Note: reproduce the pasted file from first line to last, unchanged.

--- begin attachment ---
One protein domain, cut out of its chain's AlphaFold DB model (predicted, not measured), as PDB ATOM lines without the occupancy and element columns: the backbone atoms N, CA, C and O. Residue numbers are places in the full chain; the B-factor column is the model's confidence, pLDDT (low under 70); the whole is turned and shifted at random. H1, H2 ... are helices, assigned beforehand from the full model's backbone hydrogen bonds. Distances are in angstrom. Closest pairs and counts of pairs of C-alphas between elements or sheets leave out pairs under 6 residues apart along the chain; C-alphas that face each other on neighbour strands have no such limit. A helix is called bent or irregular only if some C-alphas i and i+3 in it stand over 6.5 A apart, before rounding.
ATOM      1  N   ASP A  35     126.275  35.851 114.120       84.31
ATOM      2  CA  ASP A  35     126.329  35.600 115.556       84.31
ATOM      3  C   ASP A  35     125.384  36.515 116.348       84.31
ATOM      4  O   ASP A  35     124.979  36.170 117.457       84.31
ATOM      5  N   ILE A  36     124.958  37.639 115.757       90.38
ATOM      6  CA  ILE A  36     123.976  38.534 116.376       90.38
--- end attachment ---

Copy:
One protein domain, cut out of its chain's AlphaFold DB model (predicted, not measured), as PDB ATOM lines without the occupancy and element columns: the backbone atoms N, CA, C and O. Residue numbers are places in the full chain; the B-factor column is the model's confidence, pLDDT (low under 70); the whole is turned and shifted at random. H1, H2 ... are helices, assigned beforehand from the full model's backbone hydrogen bonds. Distances are in angstrom. Closest pairs and counts of pairs of C-alphas between elements or sheets leave out pairs under 6 residues apart along the chain; C-alphas that face each other on neighbour strands have no such limit. A helix is called bent or irregular only if some C-alphas i and i+3 in it stand over 6.5 A apart, before rounding.
ATOM      1  N   ASP A  35     126.275  35.851 114.120       84.31
ATOM      2  CA  ASP A  35     126.329  35.600 115.556       84.31
ATOM      3  C   ASP A  35     125.384  36.515 116.348       84.31
ATOM      4  O   ASP A  35     124.979  36.170 117.457       84.31
ATOM      5  N   ILE A  36     124.958  37.639 115.757       90.38
ATOM      6  CA  ILE A  36     123.976  38.534 116.376       90.38